Structure of Government
Saudi Arabia was an absolute monarchy in 1992. The king was not constrained by a written constitution, a legislative assembly, or elections. Since 1962, Saudi kings periodically promised to establish a majlis ash shura, or consultative council, to advise them on governmental matters, but none of them undertook practical steps to establish such a body. In March 1992, King Fahd once again announced that a majlis ash shura would be appointed and specified its responsibilities. Fahd proposed a majlis of sixty-one members, all appointed by the king. The majlis would have limited authority to question ministers and propose legislation. The majlis would not have actual legislative powers but rather would serve as an advisory body that could make recommendations to the king.
As of the end of 1992, King Fahd had named only a single individual to the majlis ash shura that he had proposed ten months earlier. In appointing the speaker, the king made no promises as to when Saudi citizens could expect the convening of the full majlis. The International Committee for Human Rights in the Gulf and the Arabian Peninsula issued a public statement advising Saudis that the government had promised consistently for thirty years to establish a consultative council but never had fulfilled these promises.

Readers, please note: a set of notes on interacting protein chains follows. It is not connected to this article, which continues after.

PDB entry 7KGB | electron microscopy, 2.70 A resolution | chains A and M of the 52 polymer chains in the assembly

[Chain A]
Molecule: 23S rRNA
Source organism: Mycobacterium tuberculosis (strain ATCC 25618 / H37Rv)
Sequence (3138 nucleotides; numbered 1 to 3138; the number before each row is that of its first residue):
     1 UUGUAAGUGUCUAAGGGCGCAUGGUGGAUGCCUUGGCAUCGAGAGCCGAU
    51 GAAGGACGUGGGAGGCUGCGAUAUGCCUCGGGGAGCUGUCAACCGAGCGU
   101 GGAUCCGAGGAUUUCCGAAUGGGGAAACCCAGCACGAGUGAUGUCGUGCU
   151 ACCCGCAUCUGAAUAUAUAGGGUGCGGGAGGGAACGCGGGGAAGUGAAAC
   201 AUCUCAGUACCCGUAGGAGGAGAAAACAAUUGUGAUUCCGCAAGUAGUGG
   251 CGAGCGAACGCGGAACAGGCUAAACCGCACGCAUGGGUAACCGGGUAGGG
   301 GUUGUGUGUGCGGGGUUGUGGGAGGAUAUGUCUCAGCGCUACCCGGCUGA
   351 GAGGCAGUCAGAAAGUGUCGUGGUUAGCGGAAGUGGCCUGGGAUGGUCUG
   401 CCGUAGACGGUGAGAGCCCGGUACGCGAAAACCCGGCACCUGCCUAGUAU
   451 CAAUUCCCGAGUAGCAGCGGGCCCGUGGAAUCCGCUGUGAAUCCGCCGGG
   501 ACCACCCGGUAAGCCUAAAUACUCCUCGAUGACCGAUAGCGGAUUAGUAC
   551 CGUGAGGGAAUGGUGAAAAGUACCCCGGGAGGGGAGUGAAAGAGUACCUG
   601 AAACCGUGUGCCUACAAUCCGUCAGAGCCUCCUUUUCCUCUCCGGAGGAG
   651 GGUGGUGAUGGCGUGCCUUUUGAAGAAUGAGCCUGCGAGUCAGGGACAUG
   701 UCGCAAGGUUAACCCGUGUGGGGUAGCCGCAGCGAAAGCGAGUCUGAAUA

Saudis considered the Quran, the holy book of Islam, their country's constitution. The Quran is the primary source of the sharia. Because the sharia does not specifically address the conduct of most governmental matters, Saudi rulers, beginning with Abd al Aziz, have promulgated numerous regulations pertaining to the functions of government. In early 1992, King Fahd became the first Saudi monarch to compile these regulations into a single document called the main code (nizam). Promulgated as a royal decree, this document codified bureaucratic procedures and prohibited government agencies from arbitrarily arresting citizens or violating their privacy. Although the main code was not a formal constitution, it fulfilled some of the same purposes of such a document. However, the main code lacked any explicit clause guaranteeing the basic rights of citizens to freedom of belief, expression, assembly, or political participation.
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